Entrepreneurship education - can we make the leap?
Caroline Jenner, CEO of JA Europe
Young people today can spend 20 years in a classroom. As the pace of change outside those walls increases exponentially, the more important it is to ensure that schools and universities are spaces that are in constant interaction with the community outside. Kris Peeters, Deputy Prime Minister for Belgium, on the occasion of the European Youth Forum plenary on April 17th, spoke of the critical importance of entrepreneurship as a career path and what should be an “osmosis” between education and employment rather than a “leap”.
How much do young people know about the working world? How much do they appreciate the multitude of ways that their skills and competences can add value to any organization or a venture of their own? How many practical enterprise experiences and role models or mentors have they had? An Education and Employers Task Force/YouGov survey in the UK found that students who have had more than 4 experiences (i.e. interaction with business/industry while at school, or an entrepreneurship education course), are 5 times less likely to be “NEET” (Not in Education, Employment or Training). 85% of these students said they were happy with the progress of their career compared with 66% who had not had any such experiences.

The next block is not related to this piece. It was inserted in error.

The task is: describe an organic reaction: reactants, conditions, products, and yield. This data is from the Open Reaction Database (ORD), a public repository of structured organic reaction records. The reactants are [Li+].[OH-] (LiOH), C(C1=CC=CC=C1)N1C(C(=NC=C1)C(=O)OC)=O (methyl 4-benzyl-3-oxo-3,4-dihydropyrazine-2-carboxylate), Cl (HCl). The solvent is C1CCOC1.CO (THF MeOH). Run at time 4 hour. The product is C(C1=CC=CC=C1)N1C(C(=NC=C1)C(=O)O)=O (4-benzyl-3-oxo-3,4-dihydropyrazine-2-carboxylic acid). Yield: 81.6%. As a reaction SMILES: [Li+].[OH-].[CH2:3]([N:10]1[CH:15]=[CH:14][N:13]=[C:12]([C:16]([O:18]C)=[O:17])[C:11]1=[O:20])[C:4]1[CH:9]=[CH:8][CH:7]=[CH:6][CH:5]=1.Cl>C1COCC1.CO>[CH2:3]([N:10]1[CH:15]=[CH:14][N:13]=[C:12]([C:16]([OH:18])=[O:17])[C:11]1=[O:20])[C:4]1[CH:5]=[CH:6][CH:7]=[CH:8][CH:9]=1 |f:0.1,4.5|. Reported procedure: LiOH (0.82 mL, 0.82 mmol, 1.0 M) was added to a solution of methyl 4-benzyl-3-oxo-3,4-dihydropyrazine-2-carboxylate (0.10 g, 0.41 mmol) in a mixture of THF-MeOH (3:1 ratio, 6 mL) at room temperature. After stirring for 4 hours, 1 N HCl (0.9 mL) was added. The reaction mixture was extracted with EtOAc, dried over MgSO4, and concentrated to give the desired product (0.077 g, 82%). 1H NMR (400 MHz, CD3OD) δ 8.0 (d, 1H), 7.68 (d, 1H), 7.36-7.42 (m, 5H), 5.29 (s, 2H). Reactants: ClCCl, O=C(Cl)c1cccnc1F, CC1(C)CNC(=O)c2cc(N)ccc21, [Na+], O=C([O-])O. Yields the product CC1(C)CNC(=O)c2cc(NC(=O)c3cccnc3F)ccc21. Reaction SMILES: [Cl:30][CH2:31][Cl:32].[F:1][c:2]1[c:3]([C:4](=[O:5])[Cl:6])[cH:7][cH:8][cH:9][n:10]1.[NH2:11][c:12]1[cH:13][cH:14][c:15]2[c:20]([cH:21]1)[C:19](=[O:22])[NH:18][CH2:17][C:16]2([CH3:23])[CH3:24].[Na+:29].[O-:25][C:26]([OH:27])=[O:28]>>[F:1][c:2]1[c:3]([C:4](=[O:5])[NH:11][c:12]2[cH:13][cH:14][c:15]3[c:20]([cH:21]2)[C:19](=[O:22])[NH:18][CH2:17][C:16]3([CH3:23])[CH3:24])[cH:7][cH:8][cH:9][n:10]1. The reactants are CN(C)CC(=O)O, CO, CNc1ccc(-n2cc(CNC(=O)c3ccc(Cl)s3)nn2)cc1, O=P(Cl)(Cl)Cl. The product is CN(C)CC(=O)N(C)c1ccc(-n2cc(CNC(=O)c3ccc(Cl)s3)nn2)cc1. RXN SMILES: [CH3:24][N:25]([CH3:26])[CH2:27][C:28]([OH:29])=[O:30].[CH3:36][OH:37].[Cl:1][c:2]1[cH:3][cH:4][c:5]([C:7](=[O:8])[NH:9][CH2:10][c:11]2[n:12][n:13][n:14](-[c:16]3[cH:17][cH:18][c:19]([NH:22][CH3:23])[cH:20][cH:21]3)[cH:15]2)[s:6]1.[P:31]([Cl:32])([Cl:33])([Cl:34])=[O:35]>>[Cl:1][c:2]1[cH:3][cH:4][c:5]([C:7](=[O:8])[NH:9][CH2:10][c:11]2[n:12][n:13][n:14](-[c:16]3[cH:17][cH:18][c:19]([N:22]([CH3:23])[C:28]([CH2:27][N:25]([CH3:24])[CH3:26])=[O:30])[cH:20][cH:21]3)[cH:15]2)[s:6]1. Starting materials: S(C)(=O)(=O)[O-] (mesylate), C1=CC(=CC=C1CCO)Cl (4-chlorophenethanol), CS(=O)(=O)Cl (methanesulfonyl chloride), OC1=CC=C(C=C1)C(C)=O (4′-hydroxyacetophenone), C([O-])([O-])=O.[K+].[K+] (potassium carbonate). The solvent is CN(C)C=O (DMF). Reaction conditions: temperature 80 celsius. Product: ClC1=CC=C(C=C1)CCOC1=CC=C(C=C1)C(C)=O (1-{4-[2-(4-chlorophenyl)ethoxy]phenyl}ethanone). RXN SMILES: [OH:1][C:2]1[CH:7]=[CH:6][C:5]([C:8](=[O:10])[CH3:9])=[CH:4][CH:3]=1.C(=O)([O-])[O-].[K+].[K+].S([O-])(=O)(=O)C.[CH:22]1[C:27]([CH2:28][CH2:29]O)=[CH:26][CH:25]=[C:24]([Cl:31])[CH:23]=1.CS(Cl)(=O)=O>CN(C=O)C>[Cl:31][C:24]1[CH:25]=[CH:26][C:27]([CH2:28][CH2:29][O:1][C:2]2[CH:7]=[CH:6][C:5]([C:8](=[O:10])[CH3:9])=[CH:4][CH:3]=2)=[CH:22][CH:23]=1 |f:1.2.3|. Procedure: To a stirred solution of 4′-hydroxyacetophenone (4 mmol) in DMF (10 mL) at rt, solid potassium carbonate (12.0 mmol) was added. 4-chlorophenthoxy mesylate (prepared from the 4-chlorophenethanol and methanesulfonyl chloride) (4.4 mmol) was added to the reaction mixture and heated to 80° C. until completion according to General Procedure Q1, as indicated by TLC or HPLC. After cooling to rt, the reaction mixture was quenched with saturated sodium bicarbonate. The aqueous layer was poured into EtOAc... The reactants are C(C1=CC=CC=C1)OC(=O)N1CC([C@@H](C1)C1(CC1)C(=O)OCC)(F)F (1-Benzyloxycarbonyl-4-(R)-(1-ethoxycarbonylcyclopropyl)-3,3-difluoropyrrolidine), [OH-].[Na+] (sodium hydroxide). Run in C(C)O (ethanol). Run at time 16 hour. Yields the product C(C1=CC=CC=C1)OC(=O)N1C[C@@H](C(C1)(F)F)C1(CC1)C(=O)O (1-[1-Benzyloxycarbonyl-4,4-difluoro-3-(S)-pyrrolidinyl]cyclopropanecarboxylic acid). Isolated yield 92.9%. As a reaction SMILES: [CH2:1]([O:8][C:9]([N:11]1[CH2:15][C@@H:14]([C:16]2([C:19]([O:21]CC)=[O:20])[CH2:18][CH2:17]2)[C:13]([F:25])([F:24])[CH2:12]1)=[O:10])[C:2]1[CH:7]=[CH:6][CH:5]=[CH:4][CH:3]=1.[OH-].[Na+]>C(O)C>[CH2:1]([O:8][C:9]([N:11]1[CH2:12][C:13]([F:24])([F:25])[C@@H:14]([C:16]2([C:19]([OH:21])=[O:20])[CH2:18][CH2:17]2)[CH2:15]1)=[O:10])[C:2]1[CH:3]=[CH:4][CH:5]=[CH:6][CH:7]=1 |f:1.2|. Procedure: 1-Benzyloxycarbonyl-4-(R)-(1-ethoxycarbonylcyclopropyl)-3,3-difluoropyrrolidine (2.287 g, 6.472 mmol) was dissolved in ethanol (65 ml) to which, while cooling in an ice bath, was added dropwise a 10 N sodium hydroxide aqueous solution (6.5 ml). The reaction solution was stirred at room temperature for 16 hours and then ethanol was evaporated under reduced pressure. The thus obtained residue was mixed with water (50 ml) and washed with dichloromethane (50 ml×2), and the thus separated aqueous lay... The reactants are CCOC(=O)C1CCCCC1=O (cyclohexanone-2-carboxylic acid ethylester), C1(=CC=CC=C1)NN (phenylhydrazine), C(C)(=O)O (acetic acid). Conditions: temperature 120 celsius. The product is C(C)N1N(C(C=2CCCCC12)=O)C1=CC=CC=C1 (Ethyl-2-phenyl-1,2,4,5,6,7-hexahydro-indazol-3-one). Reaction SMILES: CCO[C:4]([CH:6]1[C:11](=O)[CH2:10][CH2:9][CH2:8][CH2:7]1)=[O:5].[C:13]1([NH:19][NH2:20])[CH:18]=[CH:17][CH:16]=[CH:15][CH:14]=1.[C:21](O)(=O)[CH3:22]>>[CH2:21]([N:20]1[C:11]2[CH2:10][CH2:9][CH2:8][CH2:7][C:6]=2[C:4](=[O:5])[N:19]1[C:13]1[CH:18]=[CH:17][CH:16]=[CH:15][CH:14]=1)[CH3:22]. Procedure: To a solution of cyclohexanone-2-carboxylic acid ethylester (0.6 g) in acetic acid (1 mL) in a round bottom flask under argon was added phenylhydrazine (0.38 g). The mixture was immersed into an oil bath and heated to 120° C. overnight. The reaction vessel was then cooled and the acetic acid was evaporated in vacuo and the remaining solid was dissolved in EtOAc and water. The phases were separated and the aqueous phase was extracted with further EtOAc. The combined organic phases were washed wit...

The recent report by the European Commission called “Entrepreneurship Education: A Road to Success” makes it quite clear why we need to look into significantly improving the uptake of entrepreneurship education in Europe’s schools. It outlines the many impacts to be won:
- Increased likelihood to start a business
- Less likely to be unemployed
- Increased income
- Strengthened skills, attitudes and motivation
- Changes in the culture inside schools
Further evidence of what can be achieved comes from the recent evaluation of 8years of Norway’s "Strategic Plan for Entrepreneurship in the Education System". It recommended that national policy must not water down the notion of the link between entrepreneurship education and value creation, stating that “Entrepreneurship is a key factor for change and development of the society, and expertise in entrepreneurship is a competence, which should be encouraged at all levels of education.”
For all these reasons, the inauguration next week of a new European Entrepreneurship Education NETwork (EE-HUB) is significant progress. The collective efforts at EE-HUB are to be directed at scaling up good practice and reaching significantly more young people (increase penetration rates), rather than questioning the merits of entrepreneurship education per se. Studies consistently underline the importance of cross-ministerial cooperation, the key role of practitioner NGOs, intensive business engagement, embedding entrepreneurship education at all levels and types of education and providing support to teachers.
We can do much more to provide this kind of enabling environment in as many places as possible, as quickly as possible. Considering what there is to gain and how many young people face unemployment each year, it is up to us, the entrepreneurship education community and EE-HUB, to make the most of what we’ve learned.